Get the latest corporate leadership insights straight from CEO Rebecca Shambaugh.
I attended the Makers Conference last week in Rancho Palos Verdes and still have goose bumps from how inspiring it was. If you’re not familiar with the event, it’s a forum that brings together hundreds of trailblazing women leaders with a goal of not only elevating the conversation about women in the workforce, but also raising challenges and solutions through storytelling and action-oriented sessions.
This year’s theme encouraged all attendees to Be Bold—and as I listened to Facebook COO Sheryl Sandberg speak on “A New Workplace” session, it struck me just how true to that theme Facebook has been.
February 15, 2017 | Leave a Comment (0)
In my last post, I challenged readers to make 2017 the Year of the Woman. Last weekend’s Women’s March on Washington—and hundreds of Sister Marches around the world—show that we’re starting off the year in exactly that direction.
The marches collectively brought millions of women together in solidarity and empowerment. The mission of the Women’s March is for women to “stand together with our partners and children for the protection of our rights, our safety, our health, and our families—recognizing that our vibrant and diverse communities are the strength of our country.”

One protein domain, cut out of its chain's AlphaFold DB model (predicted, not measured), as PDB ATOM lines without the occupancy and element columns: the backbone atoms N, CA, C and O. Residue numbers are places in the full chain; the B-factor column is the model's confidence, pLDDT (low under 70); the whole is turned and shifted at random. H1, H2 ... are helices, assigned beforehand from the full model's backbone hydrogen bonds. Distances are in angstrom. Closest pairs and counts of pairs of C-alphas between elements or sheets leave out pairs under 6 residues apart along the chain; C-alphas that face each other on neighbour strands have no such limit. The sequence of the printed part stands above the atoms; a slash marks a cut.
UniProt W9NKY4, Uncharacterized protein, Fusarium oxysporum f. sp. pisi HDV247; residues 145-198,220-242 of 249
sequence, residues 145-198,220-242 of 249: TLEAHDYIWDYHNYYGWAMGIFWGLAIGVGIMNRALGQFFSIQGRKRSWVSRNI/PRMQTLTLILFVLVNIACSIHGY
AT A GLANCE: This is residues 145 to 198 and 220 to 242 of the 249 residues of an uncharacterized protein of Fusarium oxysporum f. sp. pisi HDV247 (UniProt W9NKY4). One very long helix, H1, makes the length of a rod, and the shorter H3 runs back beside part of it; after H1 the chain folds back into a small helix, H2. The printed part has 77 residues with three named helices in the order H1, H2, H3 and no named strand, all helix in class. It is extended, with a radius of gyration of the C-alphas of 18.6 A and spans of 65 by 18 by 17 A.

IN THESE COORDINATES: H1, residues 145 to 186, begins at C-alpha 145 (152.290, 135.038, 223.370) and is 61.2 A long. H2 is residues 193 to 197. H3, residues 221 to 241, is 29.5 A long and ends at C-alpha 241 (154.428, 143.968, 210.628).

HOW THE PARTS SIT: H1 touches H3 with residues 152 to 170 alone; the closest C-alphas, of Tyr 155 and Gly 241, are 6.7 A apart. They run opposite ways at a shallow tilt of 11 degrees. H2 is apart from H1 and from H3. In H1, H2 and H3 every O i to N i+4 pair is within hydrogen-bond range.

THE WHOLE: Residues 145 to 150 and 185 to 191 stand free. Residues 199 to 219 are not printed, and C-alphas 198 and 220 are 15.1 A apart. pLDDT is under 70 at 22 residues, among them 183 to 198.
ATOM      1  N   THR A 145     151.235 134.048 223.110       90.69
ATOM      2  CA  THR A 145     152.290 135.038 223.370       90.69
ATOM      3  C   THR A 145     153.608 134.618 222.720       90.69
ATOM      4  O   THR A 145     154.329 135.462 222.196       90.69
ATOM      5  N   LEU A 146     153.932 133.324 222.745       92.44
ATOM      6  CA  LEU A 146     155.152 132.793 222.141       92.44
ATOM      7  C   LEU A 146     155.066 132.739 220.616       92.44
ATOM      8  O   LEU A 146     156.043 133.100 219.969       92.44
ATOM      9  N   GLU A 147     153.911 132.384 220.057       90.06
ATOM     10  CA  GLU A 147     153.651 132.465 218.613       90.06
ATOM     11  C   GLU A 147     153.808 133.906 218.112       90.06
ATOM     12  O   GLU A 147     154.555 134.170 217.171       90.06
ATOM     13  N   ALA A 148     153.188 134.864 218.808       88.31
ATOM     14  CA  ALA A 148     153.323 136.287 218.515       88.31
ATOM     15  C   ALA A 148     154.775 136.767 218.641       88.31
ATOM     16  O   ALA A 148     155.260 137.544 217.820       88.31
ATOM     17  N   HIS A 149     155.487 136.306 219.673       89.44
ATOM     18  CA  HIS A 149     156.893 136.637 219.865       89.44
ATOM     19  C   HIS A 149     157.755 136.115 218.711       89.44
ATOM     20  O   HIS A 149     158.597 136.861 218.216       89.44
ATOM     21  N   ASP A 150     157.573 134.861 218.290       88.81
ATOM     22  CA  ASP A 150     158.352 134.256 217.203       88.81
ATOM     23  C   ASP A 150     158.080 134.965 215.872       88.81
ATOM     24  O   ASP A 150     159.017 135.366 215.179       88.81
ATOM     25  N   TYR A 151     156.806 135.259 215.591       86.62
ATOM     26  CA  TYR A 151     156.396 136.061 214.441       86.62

January 25, 2017 | Leave a Comment (0)
Happy New Year to all. As we prepare to move beyond and build on the learnings of the previous year, one thing is clear: 2017 is poised to be a year of great change—and in many ways disruptive change—for our organizations, our communities, and our society.
In keeping with this observation, I have noticed a related trend. In my recent talks at conferences and executive forums, it has become clear that many more corporate leaders at all levels are paying increased attention to gender equality and approaching the topic with greater intentionality. This is a smart move for the 21st century, since we now have substantial data and physiological evidence that 50-50 leadership produces greater ROI, productivity, and employee engagement.
January 11, 2017 | Leave a Comment (0)
In my last post, I shared some of the latest thinking that suggests inclusion is the new diversity. In addition to those ideas on what today’s leaders and organizations can do to build a more inclusive culture and develop a truly diverse group of future leaders, consider these four strategies:
December 14, 2016 | Leave a Comment (1)
Tony was on the Executive Leadership team. The senior leaders were charged with identifying a new board member from within their internal groups. Susan reported to Tony, and although her last performance review was lower than she had expected based on her boss’s assessment of her decisiveness and strategy setting, she was considered to have high potential in the organization based on her productivity and attention to detail.